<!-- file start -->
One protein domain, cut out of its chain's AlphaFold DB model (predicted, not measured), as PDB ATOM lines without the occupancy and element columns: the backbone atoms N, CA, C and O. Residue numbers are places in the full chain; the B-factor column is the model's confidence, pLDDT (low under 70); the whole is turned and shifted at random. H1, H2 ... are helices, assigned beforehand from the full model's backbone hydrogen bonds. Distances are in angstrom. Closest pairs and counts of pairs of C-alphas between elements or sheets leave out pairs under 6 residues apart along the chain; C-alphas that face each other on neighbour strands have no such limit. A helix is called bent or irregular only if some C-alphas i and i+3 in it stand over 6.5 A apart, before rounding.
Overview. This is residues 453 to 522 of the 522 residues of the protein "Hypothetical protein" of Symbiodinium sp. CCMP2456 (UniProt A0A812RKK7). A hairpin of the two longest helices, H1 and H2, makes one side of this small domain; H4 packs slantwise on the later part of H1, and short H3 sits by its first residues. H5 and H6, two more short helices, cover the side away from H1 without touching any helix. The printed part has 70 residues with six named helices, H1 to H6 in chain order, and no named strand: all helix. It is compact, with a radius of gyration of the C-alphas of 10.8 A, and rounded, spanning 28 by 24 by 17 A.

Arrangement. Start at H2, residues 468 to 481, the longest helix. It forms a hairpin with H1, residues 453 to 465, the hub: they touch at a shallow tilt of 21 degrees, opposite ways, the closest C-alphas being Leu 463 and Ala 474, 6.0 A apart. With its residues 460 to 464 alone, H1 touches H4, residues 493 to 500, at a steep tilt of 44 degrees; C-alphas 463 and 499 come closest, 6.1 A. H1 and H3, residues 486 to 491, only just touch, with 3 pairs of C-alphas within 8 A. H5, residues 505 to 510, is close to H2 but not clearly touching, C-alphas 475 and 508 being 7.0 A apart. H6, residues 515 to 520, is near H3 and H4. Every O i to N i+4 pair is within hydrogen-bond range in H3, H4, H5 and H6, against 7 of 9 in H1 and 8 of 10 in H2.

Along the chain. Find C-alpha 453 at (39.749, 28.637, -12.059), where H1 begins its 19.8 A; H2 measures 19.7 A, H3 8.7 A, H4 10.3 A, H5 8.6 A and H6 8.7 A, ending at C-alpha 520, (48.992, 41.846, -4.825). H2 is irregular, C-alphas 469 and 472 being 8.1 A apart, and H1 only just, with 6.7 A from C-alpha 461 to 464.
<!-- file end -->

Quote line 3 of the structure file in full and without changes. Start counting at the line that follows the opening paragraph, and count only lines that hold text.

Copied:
Along the chain. Find C-alpha 453 at (39.749, 28.637, -12.059), where H1 begins its 19.8 A; H2 measures 19.7 A, H3 8.7 A, H4 10.3 A, H5 8.6 A and H6 8.7 A, ending at C-alpha 520, (48.992, 41.846, -4.825). H2 is irregular, C-alphas 469 and 472 being 8.1 A apart, and H1 only just, with 6.7 A from C-alpha 461 to 464.